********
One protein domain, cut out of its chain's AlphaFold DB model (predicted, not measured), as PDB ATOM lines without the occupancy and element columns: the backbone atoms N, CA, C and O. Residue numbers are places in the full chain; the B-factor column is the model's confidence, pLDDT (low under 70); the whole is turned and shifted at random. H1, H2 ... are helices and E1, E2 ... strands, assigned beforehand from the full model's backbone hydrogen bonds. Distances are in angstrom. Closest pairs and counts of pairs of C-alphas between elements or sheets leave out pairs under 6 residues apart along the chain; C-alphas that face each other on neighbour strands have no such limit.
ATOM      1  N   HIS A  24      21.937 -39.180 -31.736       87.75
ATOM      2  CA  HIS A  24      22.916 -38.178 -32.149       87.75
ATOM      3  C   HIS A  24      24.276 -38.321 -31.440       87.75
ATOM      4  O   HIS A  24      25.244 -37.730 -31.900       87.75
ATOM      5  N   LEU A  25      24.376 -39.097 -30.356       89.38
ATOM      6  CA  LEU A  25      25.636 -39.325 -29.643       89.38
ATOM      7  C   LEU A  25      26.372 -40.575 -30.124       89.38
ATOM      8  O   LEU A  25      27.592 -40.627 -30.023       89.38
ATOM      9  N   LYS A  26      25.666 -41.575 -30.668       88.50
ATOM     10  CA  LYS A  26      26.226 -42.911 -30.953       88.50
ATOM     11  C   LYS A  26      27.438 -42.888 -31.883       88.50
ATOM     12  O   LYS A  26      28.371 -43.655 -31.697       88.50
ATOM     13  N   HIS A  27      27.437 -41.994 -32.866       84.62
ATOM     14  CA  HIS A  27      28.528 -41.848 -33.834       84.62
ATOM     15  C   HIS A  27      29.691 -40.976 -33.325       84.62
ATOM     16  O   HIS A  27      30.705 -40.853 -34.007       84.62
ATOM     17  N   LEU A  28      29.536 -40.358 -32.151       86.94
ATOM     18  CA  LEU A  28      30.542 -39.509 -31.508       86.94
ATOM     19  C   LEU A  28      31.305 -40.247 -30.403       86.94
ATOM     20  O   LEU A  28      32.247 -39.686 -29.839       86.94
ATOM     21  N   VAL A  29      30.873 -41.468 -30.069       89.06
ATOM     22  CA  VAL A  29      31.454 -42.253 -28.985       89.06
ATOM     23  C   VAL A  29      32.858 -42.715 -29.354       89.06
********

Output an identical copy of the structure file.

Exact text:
One protein domain, cut out of its chain's AlphaFold DB model (predicted, not measured), as PDB ATOM lines without the occupancy and element columns: the backbone atoms N, CA, C and O. Residue numbers are places in the full chain; the B-factor column is the model's confidence, pLDDT (low under 70); the whole is turned and shifted at random. H1, H2 ... are helices and E1, E2 ... strands, assigned beforehand from the full model's backbone hydrogen bonds. Distances are in angstrom. Closest pairs and counts of pairs of C-alphas between elements or sheets leave out pairs under 6 residues apart along the chain; C-alphas that face each other on neighbour strands have no such limit.
ATOM      1  N   HIS A  24      21.937 -39.180 -31.736       87.75
ATOM      2  CA  HIS A  24      22.916 -38.178 -32.149       87.75
ATOM      3  C   HIS A  24      24.276 -38.321 -31.440       87.75
ATOM      4  O   HIS A  24      25.244 -37.730 -31.900       87.75
ATOM      5  N   LEU A  25      24.376 -39.097 -30.356       89.38
ATOM      6  CA  LEU A  25      25.636 -39.325 -29.643       89.38
ATOM      7  C   LEU A  25      26.372 -40.575 -30.124       89.38
ATOM      8  O   LEU A  25      27.592 -40.627 -30.023       89.38
ATOM      9  N   LYS A  26      25.666 -41.575 -30.668       88.50
ATOM     10  CA  LYS A  26      26.226 -42.911 -30.953       88.50
ATOM     11  C   LYS A  26      27.438 -42.888 -31.883       88.50
ATOM     12  O   LYS A  26      28.371 -43.655 -31.697       88.50
ATOM     13  N   HIS A  27      27.437 -41.994 -32.866       84.62
ATOM     14  CA  HIS A  27      28.528 -41.848 -33.834       84.62
ATOM     15  C   HIS A  27      29.691 -40.976 -33.325       84.62
ATOM     16  O   HIS A  27      30.705 -40.853 -34.007       84.62
ATOM     17  N   LEU A  28      29.536 -40.358 -32.151       86.94
ATOM     18  CA  LEU A  28      30.542 -39.509 -31.508       86.94
ATOM     19  C   LEU A  28      31.305 -40.247 -30.403       86.94
ATOM     20  O   LEU A  28      32.247 -39.686 -29.839       86.94
ATOM     21  N   VAL A  29      30.873 -41.468 -30.069       89.06
ATOM     22  CA  VAL A  29      31.454 -42.253 -28.985       89.06
ATOM     23  C   VAL A  29      32.858 -42.715 -29.354       89.06